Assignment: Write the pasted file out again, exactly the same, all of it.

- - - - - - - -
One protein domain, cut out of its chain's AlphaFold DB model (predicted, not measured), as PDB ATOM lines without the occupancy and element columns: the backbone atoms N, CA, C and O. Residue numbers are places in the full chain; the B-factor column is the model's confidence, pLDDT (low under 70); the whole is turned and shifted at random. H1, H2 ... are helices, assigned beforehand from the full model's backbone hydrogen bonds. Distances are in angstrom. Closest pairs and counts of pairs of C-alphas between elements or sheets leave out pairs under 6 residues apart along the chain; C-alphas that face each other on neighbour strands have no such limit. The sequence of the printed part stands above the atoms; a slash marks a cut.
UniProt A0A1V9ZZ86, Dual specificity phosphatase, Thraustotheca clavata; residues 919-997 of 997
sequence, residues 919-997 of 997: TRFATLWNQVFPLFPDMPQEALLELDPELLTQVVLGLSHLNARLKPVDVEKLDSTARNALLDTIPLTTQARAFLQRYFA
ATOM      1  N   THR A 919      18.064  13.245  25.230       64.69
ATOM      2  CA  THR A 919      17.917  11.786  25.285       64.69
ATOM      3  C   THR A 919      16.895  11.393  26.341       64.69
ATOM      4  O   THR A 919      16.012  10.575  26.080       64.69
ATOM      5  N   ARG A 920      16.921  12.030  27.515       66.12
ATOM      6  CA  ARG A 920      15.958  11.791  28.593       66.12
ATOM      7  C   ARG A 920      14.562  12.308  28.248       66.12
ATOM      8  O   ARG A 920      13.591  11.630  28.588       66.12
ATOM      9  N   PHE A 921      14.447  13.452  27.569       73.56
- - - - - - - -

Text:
One protein domain, cut out of its chain's AlphaFold DB model (predicted, not measured), as PDB ATOM lines without the occupancy and element columns: the backbone atoms N, CA, C and O. Residue numbers are places in the full chain; the B-factor column is the model's confidence, pLDDT (low under 70); the whole is turned and shifted at random. H1, H2 ... are helices, assigned beforehand from the full model's backbone hydrogen bonds. Distances are in angstrom. Closest pairs and counts of pairs of C-alphas between elements or sheets leave out pairs under 6 residues apart along the chain; C-alphas that face each other on neighbour strands have no such limit. The sequence of the printed part stands above the atoms; a slash marks a cut.
UniProt A0A1V9ZZ86, Dual specificity phosphatase, Thraustotheca clavata; residues 919-997 of 997
sequence, residues 919-997 of 997: TRFATLWNQVFPLFPDMPQEALLELDPELLTQVVLGLSHLNARLKPVDVEKLDSTARNALLDTIPLTTQARAFLQRYFA
ATOM      1  N   THR A 919      18.064  13.245  25.230       64.69
ATOM      2  CA  THR A 919      17.917  11.786  25.285       64.69
ATOM      3  C   THR A 919      16.895  11.393  26.341       64.69
ATOM      4  O   THR A 919      16.012  10.575  26.080       64.69
ATOM      5  N   ARG A 920      16.921  12.030  27.515       66.12
ATOM      6  CA  ARG A 920      15.958  11.791  28.593       66.12
ATOM      7  C   ARG A 920      14.562  12.308  28.248       66.12
ATOM      8  O   ARG A 920      13.591  11.630  28.588       66.12
ATOM      9  N   PHE A 921      14.447  13.452  27.569       73.56